This leads me to another point.  The events of your story should dictate whether your character has a family, too.  In Rose’s Hostage, I deliberately chose to alienate many of the characters from this kind of relationship to increase their vulnerability.  Libby, the hostage, has no family at all; all her relatives are dead.  Her best friend Jade is like a sister to her and is in a serious relationship herself.  Libby has tried to form a romantic attachment, only to have it blow up in her face.  When we meet her, she’s bored, directionless, and ripe for the picking.

Along comes Joshua the bank robber, who has no family ties either and whose one attempt to create them ended fatally.  Libby is vulnerable to the capture bonding that occurs when he kidnaps her.  Despite Jade’s attempts to support her, it’s not enough to prevent what happens.  (I’d love for you to find out what happens, if I ever get my manuscript back and get it published.  Rawr!)  Joshua becomes vulnerable to her as well, which proves a huge (and deadly) distraction.

Bonds with coworkers can affect the story too.  Example:  When Skye in the TV show Marvel’s Agents of S.H.I.E.L.D first joined the group, she tended to be sneaky about stuff and fly by the seat of her pants because she was so used to being completely on her own.

Now that she’s more a part of operations and Agent Coulson (love him!) is offering her stability and guidance, she’s starting to open up and work more collaboratively with them instead of going her own way (i.e. behind their backs).  She’s becoming one of the S.H.I.E.L.D family.




In turn, Skye has begun to mean something to them.  If you watched the “T.A.H.I.T.I.” episode where


she gets shot and they go to the underground bunker to get the drug used to bring dead Coulson back to life,


(By the way I figured out how to do this, haha!)
you will have seen what lengths her new family will go to in order to help her.  Adversity is a good tool with which to build relationships in a narrative, and so is a common goal that characters share.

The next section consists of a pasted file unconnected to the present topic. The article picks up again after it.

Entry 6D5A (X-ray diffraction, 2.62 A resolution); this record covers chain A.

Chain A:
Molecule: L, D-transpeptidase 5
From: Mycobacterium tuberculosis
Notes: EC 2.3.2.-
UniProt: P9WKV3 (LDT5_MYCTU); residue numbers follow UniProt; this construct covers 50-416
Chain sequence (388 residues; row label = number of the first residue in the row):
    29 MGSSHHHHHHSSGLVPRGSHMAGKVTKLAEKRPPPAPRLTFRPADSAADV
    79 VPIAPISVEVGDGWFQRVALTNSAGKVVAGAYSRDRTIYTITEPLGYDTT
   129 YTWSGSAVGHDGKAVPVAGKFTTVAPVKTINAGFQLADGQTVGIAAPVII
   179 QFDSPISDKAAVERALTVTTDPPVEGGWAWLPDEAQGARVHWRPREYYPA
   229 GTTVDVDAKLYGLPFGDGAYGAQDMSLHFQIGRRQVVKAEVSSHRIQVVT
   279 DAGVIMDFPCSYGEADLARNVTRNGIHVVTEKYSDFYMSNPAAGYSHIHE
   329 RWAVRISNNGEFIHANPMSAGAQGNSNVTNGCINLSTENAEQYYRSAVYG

Character: E is for Emotional Traits

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E is for emotional traits.

Your character’s emotional makeup affects his interaction with other characters and defines how he handles both his daily life and whatever adventures (or mishaps) you decide to give him.  Is the character outgoing or quiet?  Does everyone know when he’s mad, or does he keep it buttoned up?  Does this change during the course of the story?  If so, how?

According to some psychologists, the Big Five of personality / emotional traits consists of:

  • Openness:  receptive to new experiences and new ideas; intellectually curious, creative
  • Conscientiousness:  dependable and organized
  • Extraversion:  talkative; gains energy being around others
  • Agreeableness:  cooperative, compassionate, and friendly
  • Neuroticism:  worries a lot; nervous, anxious, and sensitive

You can inherit personality traits, but they are influenced also by environmental factors.  Each person is different, and each person has different levels of these traits.  Mix and match and see what you come up with.

I’m guessing REALLY low on extraversion and agreeableness. 

I’m guessing REALLY low on extraversion and agreeableness.

Image:  Colin Hutton/

Probably neurotic as hell.  But can you blame him?

Probably neurotic as hell.  But can you blame him?


When a character goes through a trauma or some event that causes him to adjust his worldview, it can change his personality to a degree.  Increases and decreases in these traits also occur with changes in age, such as neuroticism becoming quite high in adolescence, and because of depression, etc.  However, if your character is mostly agreeable, he probably will continue to be so overall after something bad happens, but maybe not in certain situations.

For example, let’s say I made up a character named Tim.  He’s pretty friendly and nice, until someone kills his sister Marian during a convenience store robbery.  Now Tim is very upset and angry.  It will take him some time to recover from Marian’s death.  Once he is able to get past the bulk of his grief, people will say, “Oh you’re back to your old self again.”